60 House Republicans call on Speaker Mike Johnson to pass farm bill

60 House Republicans call on Speaker Mike Johnson to pass farm bill

More than 60 House Republicans are putting pressure on newly minted Speaker Mike Johnson (R-La.) to pass the farm bill.

The omnibus appropriations bill expired at the end of September amid broader disarray in the chamber — casting the future of a wide swath of American food and nutrition programs into doubt.

Now a coalition of agriculture state Republicans are pushing the House’s new leader to pass a new bill before the funding runs out.

The signatories, which include leading Republicans from key agricultural states such as Iowa and South Dakota, called the bill’s lapse a matter of “national security.”

They wrote that the funding is essential to keeping American farmers, ranchers and foresters in business and domestically produced food, biofuel and fiber cheap and plentiful.

“We urge you and the Conference at-large to be united in ensuring swift passage of a strong Farm Bill that is written by farmers, for farmers, and by rural communities, for rural communities,” the signatories wrote.

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But the push also highlights deep divides among House Republicans.

A majority of them did not sign the letter, including more than 80 percent of the hard-line Freedom Caucus, a group whose opposition to both government spending and bipartisan compromise helped drive Johnson’s predecessor from power.

The Freedom Caucus is pushing for steep cuts to aid programs that put food on the table for millions of Americans, in particular the Supplemental Nutrition Assistance Program (SNAP).

SNAP makes up about 80 percent of the total farm bill package, and many Freedom Caucus members have signaled that the new work requirements for recipients — passed as part of the debt ceiling fight this summer — don’t go far enough.

“We’re going to work every solitary angle that we can” to curb SNAP, Freedom Caucus member Rep. Andrew Clyde (R-Ga.) said earlier this year.

Like 32 of his fellow caucus members, Clyde — who has said SNAP is “one of the largest government handout programs” and that it “needs to be curtailed” — didn’t sign the letter.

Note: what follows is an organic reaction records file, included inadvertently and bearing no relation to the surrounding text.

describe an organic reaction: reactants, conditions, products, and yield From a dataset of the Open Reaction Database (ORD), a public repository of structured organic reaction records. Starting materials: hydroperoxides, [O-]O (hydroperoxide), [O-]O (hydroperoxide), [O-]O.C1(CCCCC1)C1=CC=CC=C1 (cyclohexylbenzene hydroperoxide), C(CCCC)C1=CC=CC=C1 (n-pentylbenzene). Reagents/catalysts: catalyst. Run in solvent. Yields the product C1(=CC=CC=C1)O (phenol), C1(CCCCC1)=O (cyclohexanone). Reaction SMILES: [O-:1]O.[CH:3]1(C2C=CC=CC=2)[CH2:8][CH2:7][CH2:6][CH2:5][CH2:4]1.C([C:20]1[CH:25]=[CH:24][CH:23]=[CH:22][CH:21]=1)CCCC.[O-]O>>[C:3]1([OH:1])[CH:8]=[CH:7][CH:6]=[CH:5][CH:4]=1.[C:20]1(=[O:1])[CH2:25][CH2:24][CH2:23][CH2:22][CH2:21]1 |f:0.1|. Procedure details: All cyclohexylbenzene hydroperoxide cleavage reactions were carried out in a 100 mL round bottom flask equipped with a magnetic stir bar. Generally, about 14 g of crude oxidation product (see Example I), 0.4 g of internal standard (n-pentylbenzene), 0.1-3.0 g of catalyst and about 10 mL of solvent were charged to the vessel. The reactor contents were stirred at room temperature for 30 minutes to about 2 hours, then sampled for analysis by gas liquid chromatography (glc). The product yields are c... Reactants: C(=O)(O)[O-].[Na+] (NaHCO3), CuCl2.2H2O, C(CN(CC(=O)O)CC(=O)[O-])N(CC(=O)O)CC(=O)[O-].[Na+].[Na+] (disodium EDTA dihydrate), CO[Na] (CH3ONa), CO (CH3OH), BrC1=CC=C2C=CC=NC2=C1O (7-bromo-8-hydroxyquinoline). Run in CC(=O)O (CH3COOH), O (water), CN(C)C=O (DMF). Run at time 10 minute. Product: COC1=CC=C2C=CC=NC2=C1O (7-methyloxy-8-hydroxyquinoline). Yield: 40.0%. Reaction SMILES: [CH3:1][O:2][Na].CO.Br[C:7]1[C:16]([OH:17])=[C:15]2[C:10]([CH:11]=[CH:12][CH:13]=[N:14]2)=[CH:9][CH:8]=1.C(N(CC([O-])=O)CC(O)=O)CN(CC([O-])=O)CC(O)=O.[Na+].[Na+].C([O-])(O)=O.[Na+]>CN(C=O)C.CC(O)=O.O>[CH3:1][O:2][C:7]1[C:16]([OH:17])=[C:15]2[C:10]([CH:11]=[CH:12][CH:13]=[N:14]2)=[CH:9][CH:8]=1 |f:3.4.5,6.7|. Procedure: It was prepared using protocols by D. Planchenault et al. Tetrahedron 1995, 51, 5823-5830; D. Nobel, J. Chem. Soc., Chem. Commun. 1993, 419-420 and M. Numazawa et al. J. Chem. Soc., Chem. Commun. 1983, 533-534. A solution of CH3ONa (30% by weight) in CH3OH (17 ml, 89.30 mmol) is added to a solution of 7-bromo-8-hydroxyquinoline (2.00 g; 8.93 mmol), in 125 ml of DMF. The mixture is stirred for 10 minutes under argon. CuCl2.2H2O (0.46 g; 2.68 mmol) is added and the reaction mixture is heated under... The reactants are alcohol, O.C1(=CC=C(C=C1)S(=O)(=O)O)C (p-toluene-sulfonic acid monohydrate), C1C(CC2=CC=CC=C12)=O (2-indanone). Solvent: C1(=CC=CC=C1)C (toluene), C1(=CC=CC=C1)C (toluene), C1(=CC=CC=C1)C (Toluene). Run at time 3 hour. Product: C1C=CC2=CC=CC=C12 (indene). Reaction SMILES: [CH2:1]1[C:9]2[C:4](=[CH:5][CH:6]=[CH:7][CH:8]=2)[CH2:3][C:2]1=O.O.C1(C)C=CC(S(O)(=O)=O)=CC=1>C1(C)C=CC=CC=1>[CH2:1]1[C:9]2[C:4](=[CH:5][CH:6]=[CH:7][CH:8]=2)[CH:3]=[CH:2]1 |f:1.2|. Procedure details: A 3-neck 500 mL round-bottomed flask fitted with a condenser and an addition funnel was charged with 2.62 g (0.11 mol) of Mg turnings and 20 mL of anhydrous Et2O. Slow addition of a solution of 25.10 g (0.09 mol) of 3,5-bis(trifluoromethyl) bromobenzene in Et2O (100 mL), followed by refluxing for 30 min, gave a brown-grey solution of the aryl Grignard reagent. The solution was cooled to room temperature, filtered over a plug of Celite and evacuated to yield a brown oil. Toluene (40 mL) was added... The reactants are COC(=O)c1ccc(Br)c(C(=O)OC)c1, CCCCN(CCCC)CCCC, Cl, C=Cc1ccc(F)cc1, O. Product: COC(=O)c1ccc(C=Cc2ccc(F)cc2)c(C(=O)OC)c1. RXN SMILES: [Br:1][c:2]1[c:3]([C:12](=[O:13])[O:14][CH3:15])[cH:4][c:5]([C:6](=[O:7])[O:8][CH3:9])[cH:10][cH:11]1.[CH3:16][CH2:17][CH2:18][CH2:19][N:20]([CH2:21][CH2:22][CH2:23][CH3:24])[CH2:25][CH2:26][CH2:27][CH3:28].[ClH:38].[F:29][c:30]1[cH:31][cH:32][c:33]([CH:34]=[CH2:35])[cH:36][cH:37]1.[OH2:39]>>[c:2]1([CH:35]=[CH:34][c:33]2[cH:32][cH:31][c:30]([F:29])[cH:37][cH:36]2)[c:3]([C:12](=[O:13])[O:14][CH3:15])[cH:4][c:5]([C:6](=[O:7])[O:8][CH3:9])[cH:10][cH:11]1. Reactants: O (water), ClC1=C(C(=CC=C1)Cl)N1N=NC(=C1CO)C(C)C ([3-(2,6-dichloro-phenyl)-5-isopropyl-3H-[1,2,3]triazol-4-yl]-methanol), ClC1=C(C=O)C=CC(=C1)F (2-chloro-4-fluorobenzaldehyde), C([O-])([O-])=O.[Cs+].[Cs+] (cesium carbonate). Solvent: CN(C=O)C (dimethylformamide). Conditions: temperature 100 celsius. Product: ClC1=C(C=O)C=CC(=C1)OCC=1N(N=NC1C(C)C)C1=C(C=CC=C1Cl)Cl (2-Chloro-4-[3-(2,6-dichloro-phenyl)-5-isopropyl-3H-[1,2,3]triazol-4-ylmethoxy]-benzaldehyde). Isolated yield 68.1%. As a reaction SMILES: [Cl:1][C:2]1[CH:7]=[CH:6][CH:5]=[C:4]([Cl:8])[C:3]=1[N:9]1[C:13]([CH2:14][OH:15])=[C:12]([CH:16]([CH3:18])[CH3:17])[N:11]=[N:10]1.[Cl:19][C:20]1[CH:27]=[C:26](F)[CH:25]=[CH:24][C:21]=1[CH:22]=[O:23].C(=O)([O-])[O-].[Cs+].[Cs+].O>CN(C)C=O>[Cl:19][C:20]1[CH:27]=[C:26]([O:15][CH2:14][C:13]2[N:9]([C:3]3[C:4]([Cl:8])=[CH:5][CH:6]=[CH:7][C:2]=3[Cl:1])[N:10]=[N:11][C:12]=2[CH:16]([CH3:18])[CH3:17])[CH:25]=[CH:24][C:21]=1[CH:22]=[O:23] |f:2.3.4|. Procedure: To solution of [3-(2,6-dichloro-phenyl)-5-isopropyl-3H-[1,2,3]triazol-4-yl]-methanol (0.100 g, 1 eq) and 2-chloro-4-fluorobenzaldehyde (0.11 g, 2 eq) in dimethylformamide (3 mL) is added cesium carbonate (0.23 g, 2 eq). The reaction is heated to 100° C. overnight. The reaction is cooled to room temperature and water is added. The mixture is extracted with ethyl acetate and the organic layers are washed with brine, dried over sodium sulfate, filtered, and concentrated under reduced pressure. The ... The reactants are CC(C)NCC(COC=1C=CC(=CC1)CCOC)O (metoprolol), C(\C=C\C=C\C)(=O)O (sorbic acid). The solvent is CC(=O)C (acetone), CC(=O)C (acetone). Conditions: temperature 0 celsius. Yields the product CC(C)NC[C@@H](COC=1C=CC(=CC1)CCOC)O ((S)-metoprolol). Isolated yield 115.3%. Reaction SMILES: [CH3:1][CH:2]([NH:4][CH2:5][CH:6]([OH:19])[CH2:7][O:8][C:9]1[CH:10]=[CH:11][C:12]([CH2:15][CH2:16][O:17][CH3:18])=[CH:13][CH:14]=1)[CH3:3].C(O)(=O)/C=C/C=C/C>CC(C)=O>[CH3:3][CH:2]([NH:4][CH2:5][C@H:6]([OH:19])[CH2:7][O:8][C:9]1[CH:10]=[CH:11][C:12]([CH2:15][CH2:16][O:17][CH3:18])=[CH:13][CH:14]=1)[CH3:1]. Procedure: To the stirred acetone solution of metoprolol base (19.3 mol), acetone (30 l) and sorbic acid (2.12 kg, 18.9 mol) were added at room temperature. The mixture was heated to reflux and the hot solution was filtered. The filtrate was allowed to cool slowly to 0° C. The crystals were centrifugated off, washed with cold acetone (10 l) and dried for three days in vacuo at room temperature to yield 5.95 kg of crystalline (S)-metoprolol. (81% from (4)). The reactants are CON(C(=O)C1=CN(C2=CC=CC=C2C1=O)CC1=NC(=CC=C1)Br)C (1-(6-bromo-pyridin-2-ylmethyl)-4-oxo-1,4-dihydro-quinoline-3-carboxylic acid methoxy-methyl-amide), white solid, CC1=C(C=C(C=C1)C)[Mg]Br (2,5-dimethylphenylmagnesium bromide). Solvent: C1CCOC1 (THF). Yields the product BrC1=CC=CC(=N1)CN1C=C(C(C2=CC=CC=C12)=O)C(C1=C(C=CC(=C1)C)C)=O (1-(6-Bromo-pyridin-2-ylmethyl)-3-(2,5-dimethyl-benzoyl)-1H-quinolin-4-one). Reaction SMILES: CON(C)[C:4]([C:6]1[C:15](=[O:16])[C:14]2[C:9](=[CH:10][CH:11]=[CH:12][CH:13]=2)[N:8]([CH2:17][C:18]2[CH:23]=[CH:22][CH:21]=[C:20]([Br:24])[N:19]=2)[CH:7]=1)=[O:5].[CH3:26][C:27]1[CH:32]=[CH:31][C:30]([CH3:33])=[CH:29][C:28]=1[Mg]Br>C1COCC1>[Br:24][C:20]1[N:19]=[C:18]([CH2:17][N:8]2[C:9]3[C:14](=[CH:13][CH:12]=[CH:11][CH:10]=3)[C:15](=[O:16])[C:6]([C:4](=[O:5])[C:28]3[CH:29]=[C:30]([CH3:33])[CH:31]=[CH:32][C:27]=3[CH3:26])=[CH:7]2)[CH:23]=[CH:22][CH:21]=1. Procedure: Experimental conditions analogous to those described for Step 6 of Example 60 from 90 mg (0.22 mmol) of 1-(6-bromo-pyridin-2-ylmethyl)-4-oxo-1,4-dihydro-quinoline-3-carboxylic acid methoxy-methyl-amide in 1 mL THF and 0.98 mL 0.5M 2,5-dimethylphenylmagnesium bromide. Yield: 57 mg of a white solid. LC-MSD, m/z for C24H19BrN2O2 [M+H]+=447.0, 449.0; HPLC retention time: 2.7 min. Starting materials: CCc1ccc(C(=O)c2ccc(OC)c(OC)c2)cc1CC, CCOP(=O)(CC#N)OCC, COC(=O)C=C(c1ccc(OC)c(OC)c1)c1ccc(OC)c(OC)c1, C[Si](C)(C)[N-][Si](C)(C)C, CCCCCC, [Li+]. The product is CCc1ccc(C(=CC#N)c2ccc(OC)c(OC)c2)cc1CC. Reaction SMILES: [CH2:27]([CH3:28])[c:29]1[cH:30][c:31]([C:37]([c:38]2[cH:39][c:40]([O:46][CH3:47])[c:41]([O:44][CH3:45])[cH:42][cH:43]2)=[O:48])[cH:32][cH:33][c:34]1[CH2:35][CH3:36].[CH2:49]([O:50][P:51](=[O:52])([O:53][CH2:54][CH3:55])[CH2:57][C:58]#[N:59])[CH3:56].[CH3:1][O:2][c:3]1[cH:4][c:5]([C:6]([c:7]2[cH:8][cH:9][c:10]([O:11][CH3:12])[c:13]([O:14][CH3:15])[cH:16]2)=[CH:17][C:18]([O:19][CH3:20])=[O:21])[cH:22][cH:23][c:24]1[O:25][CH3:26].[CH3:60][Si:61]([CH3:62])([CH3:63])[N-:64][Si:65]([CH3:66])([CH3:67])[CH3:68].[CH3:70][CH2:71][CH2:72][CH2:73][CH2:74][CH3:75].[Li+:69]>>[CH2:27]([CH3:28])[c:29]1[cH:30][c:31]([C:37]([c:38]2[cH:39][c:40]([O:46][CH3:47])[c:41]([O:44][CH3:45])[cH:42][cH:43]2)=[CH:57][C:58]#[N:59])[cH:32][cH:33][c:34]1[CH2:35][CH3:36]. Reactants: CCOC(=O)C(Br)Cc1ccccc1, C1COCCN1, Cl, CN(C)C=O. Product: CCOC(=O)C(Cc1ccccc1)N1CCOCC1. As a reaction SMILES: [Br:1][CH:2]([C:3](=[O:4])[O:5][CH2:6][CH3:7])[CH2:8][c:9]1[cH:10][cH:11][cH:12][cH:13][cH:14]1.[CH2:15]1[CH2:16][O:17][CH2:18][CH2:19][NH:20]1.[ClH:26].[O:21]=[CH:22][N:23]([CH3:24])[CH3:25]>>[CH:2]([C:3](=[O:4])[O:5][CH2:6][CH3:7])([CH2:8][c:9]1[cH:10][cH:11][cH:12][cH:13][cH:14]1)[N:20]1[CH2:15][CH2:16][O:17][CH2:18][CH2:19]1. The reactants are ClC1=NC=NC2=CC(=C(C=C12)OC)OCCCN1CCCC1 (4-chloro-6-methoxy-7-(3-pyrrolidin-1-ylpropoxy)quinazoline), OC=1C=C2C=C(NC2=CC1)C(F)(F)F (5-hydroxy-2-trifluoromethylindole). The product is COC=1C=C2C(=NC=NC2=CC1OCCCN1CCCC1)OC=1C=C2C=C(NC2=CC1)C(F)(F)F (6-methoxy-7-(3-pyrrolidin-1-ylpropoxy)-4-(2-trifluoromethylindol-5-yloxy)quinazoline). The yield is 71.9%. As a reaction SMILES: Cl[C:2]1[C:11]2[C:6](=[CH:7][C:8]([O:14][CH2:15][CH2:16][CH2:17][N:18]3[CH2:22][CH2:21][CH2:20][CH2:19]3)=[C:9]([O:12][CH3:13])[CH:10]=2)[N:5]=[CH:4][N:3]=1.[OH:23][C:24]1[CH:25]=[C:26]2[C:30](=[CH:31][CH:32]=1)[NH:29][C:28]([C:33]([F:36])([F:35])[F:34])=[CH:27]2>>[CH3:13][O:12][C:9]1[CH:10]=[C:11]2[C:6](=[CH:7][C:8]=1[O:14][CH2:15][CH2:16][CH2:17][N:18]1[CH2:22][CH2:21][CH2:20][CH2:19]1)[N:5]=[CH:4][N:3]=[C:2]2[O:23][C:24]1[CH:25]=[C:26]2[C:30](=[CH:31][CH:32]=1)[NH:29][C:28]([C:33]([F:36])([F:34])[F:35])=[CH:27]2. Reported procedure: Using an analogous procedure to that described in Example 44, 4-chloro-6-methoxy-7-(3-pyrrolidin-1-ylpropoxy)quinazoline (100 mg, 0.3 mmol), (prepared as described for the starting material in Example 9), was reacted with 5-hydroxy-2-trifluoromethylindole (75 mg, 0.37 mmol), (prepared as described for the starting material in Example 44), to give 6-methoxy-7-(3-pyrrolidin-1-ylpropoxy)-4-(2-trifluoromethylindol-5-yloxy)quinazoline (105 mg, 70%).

The only Freedom Caucus members to sign Friday’s letter were GOP Reps. Lauren Boebert (Colo.), Byron Donalds (Fla.), Clay Higgins (La.), Mary Miller-Meeks (Iowa), Barry Moore (Ala.), Ralph Norman (S.C.) and Matt Rosendale (Mont.).

The Freedom Caucus helped scuttle the 2018 farm bill over attempts to both cut SNAP and tie its passage to restrictions on immigration.

The 2018 bill ultimately passed with no Democratic support, after Freedom Caucus and some moderate Republican members switched sides to support it.

More moderate Republicans have opposed cuts to SNAP and federal conservation programs. In October, following a failed vote on the agriculture appropriations bill, Rep. David Valadao (R-Calif.) said that while saving money is important, “obviously we’ve got to do it in a way that doesn’t harm agriculture, doesn’t harm people who desperately need food assistance.”

As they head into what promises to be a brutal fiscal fight, the signatories of the pro-farm bill letter sought to make the case for the farm bill as an economic bargain.

They argued that for the price of $1.4 trillion over five years, the U.S. gets $7.4 trillion in annual activity, and the government rakes in $718 billion in annual taxes.

Those numbers mean the U.S. makes more than twice as much on tax revenues from agriculture than it spends on the farm bill.

“For a mere one-fifth of one percent of federal spending, the farm safety net, including commodity support programs and crop insurance, provides farmers and ranchers the foundation they need to manage risk, pass their farm or ranch down to the next generation, and continue producing,” they wrote.

But Politico reported in August that Republican leaders expected at least 60 Republican votes against the farm bill, and the omnibus is increasingly controversial on the party’s right flank.

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